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Research Project: Intervention Strategies to Control Influenza A Virus Infection in Swine

Location: Virus and Prion Research

Title: Characterization of contemporary 2010.1 H3N2 swine influenza A viruses circulating in United States pigs

Author
item POWELL, JOSHUA - Orise Fellow
item ABENTE, EUGENIO - US Department Of Agriculture (USDA)
item CHANG, JENNIFER - Orise Fellow
item SOUZA, CARINE - Orise Fellow
item RAJAO, DANIELA - Orise Fellow
item Anderson, Tavis
item ZELLER, MICHAEL - Iowa State University
item GAUGER, PHIL - Iowa State University
item LEWIS, NICOLA - Royal Veterinary College
item Vincent, Amy

Submitted to: Virology
Publication Type: Peer Reviewed Journal
Publication Acceptance Date: 11/17/2020
Publication Date: 1/15/2021
Citation: Powell, J.D., Abente, E.J., Chang, J., Souza, C.K., Rajao, D.S., Anderson, T.K., Zeller, M.A., Gauger, P.C., Lewis, N.S., Vincent, A.L. 2021. Characterization of contemporary 2010.1 H3N2 swine influenza A viruses circulating in United States pigs. Virology. 553:94-101. https://doi.org/10.1016/j.virol.2020.11.006.
DOI: https://doi.org/10.1016/j.virol.2020.11.006

Interpretive Summary: Influenza A virus (IAV) is an important pathogen in birds, humans, pigs and other mammals. Spread of IAV from humans to pigs plays an important role in the diversity of IAV found in pig populations, and the diversity of IAV in pigs complicates control by swine vaccines. During the 2010-11 human influenza season, a human H3N2 IAV infected pigs in the U.S., a portion of its genome, the hemagglutinin gene, was maintained in swine, and these viruses continue to be frequently detected in swine herds. We sought to investigate how these H3N2 have changed over time by assessing recognition by the swine antibody response and by infection properties in pigs. This understanding will indicate the risk to swine populations and aid in improving influenza vaccines used in the swine industry. This swine H3N2 IAV also previously infected people at multiple agricultural fairs and therefore is a public health concern. We showed in this report that these swine H3N2 IAV have evolved in recent years to acquire genetic changes related to evading antibody immunity, and each of the genotypes we tested were fully capable of infecting pigs, causing disease and spreading among pigs. These contemporary swine H3N2 viruses should be considered for inclusion in swine influenza vaccines and as a potential risk to humans.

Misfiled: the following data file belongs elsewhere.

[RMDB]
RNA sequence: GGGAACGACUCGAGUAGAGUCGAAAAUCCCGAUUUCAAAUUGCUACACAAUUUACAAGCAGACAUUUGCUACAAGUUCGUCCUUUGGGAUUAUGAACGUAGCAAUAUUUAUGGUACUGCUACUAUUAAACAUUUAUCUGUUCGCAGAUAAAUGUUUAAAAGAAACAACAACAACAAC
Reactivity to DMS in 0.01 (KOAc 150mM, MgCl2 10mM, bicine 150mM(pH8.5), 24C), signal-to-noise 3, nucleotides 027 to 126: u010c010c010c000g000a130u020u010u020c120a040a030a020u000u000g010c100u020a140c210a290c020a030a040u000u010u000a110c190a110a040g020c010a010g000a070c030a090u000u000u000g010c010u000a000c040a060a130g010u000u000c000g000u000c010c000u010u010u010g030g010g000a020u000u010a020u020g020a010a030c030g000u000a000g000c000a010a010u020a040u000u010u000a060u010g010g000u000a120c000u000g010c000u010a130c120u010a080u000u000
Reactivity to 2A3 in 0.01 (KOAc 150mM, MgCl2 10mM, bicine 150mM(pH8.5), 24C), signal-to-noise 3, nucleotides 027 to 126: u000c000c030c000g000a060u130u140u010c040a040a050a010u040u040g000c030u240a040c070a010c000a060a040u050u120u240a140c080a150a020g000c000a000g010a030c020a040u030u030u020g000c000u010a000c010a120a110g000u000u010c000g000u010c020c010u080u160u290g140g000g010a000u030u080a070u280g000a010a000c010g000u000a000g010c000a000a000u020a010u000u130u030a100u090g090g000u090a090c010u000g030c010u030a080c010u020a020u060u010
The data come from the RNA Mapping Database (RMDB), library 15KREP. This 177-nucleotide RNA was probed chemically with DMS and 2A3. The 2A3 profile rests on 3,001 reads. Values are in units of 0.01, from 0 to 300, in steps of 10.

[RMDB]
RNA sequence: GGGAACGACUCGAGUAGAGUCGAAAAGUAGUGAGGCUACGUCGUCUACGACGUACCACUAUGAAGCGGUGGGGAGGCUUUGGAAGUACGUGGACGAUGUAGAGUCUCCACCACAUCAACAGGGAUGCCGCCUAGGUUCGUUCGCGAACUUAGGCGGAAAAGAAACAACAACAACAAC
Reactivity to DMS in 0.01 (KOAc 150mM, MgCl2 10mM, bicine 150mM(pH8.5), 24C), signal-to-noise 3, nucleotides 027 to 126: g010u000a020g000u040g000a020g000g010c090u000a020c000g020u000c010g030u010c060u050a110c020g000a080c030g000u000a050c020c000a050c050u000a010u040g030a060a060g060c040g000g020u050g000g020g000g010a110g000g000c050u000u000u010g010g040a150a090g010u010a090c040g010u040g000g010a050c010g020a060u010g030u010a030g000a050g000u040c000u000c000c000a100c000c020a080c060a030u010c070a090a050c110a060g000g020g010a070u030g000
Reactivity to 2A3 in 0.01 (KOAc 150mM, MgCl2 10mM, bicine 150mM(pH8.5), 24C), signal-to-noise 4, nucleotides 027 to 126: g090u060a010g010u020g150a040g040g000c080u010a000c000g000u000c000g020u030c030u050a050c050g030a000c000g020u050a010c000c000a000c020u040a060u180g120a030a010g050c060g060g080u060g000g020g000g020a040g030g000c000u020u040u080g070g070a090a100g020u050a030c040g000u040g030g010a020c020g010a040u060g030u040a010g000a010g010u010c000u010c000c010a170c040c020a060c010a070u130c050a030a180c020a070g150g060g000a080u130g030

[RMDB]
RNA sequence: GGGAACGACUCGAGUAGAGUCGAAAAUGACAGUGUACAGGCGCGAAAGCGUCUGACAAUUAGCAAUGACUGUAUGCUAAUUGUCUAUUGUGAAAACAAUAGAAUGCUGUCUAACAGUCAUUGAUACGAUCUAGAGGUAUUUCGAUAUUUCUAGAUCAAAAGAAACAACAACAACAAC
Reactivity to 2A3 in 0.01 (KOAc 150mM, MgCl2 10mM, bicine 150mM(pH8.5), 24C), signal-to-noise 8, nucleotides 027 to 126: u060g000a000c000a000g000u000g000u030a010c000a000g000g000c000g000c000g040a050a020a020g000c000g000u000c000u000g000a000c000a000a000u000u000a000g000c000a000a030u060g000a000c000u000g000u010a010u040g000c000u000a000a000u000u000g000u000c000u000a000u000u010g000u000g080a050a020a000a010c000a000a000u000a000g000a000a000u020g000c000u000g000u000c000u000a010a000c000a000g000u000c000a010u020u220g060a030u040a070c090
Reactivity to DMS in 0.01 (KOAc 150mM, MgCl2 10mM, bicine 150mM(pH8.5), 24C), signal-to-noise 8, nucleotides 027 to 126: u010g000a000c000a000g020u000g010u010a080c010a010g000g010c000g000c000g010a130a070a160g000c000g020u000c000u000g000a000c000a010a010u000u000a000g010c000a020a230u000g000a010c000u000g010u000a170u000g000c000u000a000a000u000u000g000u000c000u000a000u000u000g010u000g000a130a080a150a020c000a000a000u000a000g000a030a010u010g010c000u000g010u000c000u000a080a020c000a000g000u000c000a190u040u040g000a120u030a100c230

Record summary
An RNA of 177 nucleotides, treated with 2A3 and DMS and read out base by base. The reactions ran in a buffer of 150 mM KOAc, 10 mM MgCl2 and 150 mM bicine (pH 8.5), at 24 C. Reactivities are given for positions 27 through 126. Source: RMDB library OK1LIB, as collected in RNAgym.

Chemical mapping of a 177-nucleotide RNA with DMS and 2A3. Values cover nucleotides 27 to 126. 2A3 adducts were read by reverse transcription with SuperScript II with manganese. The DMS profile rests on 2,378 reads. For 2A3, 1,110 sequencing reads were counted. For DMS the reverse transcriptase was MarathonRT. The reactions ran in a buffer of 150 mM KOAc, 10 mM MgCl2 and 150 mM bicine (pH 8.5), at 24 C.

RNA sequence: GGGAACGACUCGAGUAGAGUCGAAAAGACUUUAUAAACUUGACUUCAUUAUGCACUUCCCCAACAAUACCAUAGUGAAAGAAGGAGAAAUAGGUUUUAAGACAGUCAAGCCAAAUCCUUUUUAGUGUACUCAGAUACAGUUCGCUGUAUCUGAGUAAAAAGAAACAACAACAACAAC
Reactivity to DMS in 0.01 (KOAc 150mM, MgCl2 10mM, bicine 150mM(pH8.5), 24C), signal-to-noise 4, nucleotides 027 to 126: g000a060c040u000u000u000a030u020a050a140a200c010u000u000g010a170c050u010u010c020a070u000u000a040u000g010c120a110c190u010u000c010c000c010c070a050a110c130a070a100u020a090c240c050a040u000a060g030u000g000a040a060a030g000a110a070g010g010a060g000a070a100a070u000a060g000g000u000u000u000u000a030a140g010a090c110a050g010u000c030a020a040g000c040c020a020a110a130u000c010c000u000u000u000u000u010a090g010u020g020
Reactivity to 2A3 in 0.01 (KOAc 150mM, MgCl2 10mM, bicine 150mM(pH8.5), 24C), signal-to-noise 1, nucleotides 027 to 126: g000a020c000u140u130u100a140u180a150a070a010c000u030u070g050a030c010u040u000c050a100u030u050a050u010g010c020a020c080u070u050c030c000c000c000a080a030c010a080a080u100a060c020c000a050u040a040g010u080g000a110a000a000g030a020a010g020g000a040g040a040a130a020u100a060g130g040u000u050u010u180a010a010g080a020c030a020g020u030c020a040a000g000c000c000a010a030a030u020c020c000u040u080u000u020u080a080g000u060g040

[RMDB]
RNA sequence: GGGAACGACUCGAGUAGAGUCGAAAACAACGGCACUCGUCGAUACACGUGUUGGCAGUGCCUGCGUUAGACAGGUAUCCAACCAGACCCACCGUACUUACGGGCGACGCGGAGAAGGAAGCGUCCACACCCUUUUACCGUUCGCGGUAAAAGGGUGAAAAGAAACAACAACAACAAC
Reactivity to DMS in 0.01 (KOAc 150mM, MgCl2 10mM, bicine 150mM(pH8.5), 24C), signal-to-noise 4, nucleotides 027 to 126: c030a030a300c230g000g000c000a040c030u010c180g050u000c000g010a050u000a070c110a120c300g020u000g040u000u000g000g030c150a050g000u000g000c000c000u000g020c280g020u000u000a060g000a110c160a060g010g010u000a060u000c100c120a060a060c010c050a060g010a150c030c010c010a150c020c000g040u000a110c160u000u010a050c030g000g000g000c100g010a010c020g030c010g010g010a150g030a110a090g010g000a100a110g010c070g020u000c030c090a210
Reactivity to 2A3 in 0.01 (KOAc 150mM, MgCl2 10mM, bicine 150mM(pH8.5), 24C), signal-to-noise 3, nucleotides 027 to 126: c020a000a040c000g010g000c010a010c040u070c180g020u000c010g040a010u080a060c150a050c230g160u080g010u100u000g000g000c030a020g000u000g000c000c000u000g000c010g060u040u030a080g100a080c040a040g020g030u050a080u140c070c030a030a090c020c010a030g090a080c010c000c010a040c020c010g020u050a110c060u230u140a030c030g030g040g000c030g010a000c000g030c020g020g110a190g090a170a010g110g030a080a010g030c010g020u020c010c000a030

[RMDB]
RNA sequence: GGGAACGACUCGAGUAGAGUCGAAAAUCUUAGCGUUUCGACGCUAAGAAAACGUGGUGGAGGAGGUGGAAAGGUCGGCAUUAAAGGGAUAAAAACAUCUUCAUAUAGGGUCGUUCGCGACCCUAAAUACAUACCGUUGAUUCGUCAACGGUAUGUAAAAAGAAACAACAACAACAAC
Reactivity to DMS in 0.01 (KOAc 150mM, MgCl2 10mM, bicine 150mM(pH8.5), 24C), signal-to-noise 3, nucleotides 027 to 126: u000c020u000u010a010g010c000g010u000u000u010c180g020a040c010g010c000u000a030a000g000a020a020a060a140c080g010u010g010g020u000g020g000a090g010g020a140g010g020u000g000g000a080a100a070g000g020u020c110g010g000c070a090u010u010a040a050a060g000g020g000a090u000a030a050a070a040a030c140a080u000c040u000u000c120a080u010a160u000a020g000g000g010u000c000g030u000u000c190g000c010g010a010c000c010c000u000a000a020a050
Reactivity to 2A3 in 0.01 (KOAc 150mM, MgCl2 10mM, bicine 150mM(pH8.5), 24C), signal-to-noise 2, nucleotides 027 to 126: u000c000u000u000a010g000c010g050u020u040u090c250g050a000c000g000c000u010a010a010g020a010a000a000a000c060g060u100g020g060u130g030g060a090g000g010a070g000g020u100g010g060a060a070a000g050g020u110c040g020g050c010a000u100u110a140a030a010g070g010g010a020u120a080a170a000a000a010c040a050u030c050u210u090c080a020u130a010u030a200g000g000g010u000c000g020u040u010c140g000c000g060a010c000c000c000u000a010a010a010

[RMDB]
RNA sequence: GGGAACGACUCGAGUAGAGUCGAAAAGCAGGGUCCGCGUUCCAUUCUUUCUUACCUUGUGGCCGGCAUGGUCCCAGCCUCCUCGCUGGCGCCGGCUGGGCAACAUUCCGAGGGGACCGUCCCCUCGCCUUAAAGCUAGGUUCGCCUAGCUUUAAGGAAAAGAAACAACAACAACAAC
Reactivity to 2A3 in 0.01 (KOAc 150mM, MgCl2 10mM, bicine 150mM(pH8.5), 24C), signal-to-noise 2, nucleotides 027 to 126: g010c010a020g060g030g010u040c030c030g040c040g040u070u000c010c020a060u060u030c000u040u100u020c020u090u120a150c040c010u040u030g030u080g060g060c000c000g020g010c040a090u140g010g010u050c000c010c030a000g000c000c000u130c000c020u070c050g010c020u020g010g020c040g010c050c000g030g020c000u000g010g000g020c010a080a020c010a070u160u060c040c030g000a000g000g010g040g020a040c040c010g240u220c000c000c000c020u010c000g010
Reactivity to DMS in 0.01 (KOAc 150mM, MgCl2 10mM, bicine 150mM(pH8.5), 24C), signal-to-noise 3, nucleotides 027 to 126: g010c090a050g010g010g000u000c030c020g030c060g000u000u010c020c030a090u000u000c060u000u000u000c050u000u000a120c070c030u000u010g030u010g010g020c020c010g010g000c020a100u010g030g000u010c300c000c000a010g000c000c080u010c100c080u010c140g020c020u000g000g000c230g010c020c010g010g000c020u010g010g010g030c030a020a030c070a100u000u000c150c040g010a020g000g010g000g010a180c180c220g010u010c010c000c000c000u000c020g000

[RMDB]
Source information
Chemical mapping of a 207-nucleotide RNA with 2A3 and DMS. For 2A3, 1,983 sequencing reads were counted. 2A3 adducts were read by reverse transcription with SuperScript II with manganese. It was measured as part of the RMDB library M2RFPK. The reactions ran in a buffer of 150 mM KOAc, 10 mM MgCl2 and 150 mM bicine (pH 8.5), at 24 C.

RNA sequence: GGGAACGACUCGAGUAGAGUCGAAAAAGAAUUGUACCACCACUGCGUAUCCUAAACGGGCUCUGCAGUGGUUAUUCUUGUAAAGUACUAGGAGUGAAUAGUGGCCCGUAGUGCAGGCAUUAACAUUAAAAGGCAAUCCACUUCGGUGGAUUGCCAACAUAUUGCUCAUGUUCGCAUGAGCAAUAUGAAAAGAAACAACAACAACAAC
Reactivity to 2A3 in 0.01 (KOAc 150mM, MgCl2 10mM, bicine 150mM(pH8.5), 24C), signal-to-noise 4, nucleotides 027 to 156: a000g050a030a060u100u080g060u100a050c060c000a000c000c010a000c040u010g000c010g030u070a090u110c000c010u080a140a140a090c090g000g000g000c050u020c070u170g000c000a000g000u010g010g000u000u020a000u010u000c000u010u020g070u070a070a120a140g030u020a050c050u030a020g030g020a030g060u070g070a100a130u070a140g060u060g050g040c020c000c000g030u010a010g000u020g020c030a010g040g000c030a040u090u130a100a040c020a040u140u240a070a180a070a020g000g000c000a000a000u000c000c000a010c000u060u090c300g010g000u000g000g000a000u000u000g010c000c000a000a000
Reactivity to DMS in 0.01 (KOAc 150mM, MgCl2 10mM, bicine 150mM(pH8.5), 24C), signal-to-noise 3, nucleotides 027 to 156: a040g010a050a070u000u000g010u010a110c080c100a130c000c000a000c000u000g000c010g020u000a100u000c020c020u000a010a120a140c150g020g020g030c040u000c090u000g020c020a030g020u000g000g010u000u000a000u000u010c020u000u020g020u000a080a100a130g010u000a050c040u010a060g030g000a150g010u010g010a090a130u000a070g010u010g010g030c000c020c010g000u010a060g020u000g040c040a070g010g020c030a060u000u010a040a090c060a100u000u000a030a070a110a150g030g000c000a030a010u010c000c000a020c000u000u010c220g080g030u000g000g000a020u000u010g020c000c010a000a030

Technical Abstract: In 2012, swine influenza A surveillance detected a novel reassorted influenza A virus (IAV) strain containing human-seasonal hemagglutinin (HA) and neuraminidase (NA) genes with internal genes derived from H1N1pdm09 IAV. Subsequently, these viruses reassorted, maintaining the human-origin H3 and H1N1pdm09 M genes, but replacing all other segments, resulting in a new lineage of viruses that became the most frequently detected H3 clade in US swine (2010.1 HA clade). Here, we assessed the antigenic phenotype, virulence, and transmission characteristics of this virus lineage across 6 years of sustained circulation following its introduction to swine. Relative to 2010.1 viruses from 2012 and 2014, more recent 2010.1 contemporary strains from 2015-2017 resulted in equivalent macroscopic lung lesions and transmission in pigs. A single mutation at amino acid residue 145 within the previously defined HA antigenic motif was associated with a change of antigenic phenotype, potentially impairing vaccine efficacy. Our data demonstrate that human to swine transmission, followed by evolution and antigenic drift of 2010.1 H3, resulted in a sustained dominant monophyletic H3 clade in swine. 2010.1 viruses circulating in swine are now significantly different from pre-2012 H3N2 in swine as well as antigenic drift from human-seasonal H3N2 viruses.